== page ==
The effects of having a poor work-life balance can be incredibly damaging to your mental health; increasing your risk of stress and burnout. So, if you’re taking your work home with you over the weekend, working long hours and letting it affect your personal life, you need to start prioritising your work-life balance, fast.
This will not only improve your mental and physical wellbeing, it can also help to raise your productivity. If you aren’t taking your work home with you and aren’t worrying about it, you’ll return to work the following morning well rested and ready to tackle the day ahead. Working while exhausted and stressed just isn’t sustainable.
With this in mind, here are a few ways you can improve your work-life balance!
Leave work at the office
While this may seem obvious, it’s just not the reality for a lot of workers. While it may be tempting to finish off a task in the evening, work should always stay in the workplace and not come home with you.
After all, worrying about completing a task or project while at home can wreck your personal life, to the point where work engulfs your entire being. If you’re working unpaid overtime in order to keep up with your workload, you need to make a change.
Whether this is by limiting the time you spend on your phone or avoiding surfing the web at work, a change is necessary. Alongside this, get into the practice of saying ‘no’ to your manager when the workload just keeps on piling up.
By leaving your work at the office instead of taking it home with you, you’ll ensure you have the evenings and weekends to yourself, stress-free. In turn, this will boost your productivity, as you’ll come into work in the mornings feeling more refreshed.
Your health should be a priority
Before anything else, your health should be your number one priority. If you notice that you’re feeling constantly stressed or anxious, you need to make a few alterations to your lifestyle.
The likelihood of experiencing burnout multiplies if you have a poor work-life balance. Turning up to work exhausted and full of dread for the day ahead just isn’t sustainable at all. While some workers prefer a fast-paced, high intensity environment, this shouldn’t result in your physical and mental health suffering.
If you do realise that your mental health is deteriorating, talk to your manager about lessening your workload. If things get really bad, you should consider exercising some mental health sick days or taking annual leave to give yourself a break.
Use your holidays effectively
If you’re struggling with work or need a break, be sure to use your annual leave effectively. Did you know that a third of working professionals don’t use up all of their holiday allowance, meaning for the few days they don’t use, they’re basically working for free.
Your annual leave is there for a reason; so make the most of it. If you want your holiday days to last longer, why not use them during bank holiday weekends, to stretch them out a little further.
If you have no holidays lined up, but still have some days to spare, why not take a few Fridays off? This can really help to break up your week and give you a nice three-day weekend to look forward to!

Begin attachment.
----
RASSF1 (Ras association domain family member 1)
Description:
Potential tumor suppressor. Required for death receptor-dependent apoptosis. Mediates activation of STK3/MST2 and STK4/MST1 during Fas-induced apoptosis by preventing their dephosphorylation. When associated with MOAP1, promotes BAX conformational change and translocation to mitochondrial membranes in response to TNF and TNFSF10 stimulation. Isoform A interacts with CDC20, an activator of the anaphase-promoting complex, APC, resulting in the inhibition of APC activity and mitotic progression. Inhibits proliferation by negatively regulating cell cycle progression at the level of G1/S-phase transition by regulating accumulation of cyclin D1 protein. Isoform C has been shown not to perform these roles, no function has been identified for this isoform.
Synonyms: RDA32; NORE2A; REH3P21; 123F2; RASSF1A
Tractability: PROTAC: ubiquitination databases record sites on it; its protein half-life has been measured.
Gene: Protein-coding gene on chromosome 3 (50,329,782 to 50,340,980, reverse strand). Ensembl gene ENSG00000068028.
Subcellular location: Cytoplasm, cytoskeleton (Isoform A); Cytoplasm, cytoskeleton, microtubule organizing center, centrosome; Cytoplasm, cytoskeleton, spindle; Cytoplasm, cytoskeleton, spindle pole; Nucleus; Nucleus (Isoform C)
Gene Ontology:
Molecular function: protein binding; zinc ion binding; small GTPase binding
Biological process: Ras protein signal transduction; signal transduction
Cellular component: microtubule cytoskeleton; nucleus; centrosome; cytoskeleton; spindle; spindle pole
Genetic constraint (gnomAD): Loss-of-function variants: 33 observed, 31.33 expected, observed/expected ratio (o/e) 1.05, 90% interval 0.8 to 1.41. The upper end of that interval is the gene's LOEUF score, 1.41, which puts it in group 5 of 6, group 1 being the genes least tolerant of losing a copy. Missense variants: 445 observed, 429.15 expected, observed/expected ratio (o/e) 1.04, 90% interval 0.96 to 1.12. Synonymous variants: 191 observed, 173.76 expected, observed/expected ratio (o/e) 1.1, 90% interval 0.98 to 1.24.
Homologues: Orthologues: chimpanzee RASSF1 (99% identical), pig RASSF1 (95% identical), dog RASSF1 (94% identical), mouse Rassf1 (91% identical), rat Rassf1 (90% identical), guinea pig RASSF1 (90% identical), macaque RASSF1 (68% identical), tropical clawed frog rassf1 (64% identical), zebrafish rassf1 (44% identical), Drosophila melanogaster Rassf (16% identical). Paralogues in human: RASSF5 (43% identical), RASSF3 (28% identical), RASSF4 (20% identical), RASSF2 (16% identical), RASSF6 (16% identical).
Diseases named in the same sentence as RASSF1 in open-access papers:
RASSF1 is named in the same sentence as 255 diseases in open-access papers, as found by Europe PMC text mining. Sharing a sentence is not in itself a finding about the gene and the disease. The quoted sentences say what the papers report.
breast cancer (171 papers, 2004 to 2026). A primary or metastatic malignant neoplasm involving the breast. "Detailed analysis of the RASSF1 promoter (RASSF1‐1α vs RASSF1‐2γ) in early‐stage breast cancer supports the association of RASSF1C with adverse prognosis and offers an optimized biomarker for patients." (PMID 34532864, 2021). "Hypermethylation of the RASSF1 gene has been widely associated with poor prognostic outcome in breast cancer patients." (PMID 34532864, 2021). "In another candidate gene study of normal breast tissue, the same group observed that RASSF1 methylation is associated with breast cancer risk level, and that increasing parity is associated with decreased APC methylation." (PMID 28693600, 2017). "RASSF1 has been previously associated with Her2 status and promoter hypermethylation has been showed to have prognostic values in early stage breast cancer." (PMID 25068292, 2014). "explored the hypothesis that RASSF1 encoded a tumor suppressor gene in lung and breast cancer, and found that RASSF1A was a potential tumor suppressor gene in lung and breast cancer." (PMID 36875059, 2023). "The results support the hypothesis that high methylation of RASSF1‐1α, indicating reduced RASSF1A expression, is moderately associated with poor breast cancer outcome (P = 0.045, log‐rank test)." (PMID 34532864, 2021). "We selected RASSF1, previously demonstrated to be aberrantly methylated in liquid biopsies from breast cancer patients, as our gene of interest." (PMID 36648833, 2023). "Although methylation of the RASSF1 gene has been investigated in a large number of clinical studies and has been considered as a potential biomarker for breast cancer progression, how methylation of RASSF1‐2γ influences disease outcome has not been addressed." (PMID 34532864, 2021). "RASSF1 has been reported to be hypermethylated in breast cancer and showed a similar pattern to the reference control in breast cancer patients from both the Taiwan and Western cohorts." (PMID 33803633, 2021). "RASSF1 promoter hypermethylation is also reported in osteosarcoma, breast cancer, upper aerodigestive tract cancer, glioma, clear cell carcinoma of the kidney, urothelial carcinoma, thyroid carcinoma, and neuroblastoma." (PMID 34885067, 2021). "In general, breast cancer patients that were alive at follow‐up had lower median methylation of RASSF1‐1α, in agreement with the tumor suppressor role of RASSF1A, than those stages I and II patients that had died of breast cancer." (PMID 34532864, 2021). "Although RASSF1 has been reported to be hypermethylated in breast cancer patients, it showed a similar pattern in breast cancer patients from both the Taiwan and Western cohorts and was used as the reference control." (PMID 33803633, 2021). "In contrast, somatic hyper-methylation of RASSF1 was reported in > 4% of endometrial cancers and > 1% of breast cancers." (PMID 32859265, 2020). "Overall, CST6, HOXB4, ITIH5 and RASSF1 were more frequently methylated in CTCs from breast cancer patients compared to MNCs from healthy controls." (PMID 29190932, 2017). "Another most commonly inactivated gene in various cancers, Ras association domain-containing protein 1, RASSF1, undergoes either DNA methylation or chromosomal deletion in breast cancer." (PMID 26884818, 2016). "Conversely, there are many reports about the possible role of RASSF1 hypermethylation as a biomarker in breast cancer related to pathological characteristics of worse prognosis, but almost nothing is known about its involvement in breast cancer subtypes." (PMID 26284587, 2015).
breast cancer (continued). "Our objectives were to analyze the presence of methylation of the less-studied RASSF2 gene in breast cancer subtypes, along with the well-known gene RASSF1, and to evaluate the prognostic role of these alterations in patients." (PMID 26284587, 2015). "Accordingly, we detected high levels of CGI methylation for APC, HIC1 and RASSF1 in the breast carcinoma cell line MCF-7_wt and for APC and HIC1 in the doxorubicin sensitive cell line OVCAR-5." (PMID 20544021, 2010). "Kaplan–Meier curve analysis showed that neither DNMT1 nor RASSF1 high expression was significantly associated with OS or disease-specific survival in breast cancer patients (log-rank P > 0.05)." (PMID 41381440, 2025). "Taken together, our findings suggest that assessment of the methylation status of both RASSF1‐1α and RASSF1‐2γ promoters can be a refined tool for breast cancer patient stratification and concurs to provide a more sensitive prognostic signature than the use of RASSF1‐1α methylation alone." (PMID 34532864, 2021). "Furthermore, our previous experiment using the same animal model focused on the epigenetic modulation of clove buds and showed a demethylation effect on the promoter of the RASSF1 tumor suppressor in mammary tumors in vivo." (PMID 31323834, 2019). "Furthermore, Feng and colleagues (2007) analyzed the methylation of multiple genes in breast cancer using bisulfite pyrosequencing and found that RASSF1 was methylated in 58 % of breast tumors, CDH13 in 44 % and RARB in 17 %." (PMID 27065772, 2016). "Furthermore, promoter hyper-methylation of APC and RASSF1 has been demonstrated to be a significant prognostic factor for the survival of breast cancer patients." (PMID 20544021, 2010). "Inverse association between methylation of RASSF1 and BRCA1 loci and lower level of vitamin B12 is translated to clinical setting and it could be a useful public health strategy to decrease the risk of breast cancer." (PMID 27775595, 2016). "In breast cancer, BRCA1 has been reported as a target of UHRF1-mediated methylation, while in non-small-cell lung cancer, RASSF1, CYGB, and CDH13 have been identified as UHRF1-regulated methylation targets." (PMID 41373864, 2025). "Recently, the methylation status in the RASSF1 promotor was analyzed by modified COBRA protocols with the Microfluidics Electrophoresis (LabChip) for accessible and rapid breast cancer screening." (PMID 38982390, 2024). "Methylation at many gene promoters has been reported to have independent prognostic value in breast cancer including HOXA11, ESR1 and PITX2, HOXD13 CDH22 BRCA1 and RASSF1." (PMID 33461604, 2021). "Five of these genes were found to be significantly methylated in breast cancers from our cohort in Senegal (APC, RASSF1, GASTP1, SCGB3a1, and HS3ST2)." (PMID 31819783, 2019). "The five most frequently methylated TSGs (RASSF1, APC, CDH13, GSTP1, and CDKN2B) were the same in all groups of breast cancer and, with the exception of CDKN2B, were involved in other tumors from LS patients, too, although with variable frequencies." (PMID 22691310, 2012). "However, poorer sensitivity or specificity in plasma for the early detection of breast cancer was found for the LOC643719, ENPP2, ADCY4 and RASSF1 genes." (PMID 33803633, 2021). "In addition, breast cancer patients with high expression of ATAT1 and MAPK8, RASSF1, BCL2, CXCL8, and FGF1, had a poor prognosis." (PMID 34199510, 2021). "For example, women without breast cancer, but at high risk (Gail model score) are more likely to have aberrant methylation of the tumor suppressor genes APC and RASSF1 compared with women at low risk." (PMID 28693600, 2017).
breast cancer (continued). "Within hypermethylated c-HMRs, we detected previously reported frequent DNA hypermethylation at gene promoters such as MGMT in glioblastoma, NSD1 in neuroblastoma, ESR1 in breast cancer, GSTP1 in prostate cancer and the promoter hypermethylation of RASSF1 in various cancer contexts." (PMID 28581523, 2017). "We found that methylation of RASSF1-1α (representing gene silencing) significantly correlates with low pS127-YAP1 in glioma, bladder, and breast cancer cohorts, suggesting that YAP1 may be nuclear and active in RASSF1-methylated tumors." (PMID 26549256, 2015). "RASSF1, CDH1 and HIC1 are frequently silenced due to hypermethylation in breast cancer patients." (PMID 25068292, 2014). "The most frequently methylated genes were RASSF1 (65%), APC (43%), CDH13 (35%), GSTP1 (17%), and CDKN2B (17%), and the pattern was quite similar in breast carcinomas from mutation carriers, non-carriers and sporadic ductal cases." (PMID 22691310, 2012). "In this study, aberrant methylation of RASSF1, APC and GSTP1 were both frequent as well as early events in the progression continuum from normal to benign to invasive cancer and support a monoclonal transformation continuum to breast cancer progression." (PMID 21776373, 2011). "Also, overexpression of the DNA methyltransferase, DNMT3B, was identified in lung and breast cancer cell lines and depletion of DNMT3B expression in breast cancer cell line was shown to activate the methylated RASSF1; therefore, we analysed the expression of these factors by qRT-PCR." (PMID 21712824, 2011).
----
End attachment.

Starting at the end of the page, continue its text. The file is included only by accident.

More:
Don’t forget about your friends and family
It’s important to never forget about those who care about you. Because when the dust settles, and you’ve been too busy neglecting your loved ones for your job, you’ll feel isolated and lonely.
Instead of putting your work ahead of meeting with friends or time with your family/a loved one, try and strike a balance. Your job is where your work should stay; don’t let it invade into your private life.
Try and organise your schedule early and put dates in the diary for allotted time to spend with friends and family. This way you can avoid double-booking yourself, while also striking a healthy balance between your personal and professional lives.
If all else fails, find a job you love
If, try as you might, you’re still struggling to find a positive work-life balance, maybe it isn’t you. Maybe it’s actually your job.
If you come to this realisation, it may be beneficial for your wellbeing to discuss this with your manager. After all, a good employer will be receptive of your needs and will act on them to ensure you feel comfortable and content in your role.
Although, this is not the case for all employers. If after speaking with your manager, you’re yet to see any changes and your work-life balance is still poor, then it’s time to move on. There are plenty of jobs out there with a great work-life balance; and this should be one of your highest priorities when deciding on a job offer.
Why your work-life balance is vital
Having a good work-life balance can keep your productivity and motivation high, while limiting the risk of stress and burnout. If you haven’t got a good balance between your home and work life, your mood will drop and you’ll quickly be engulfed by the pressures of your job.
The ‘always-on’ culture just isn’t sustainable. Improving your work-life balance may seem like a tricky task, but with a few adjustments and attitude changes, is certainly achievable.
Be sure to discuss your concerns with your employer early and often, keep your work at the office and out of your personal life, put your health first and find time for your friends and family through.
However, if you still aren’t seeing an improvement after making these changes, it may mean the writing is on the wall. If you’re considering looking for a new job with a better work-life balance, why not search through all the jobs on CV-Library today!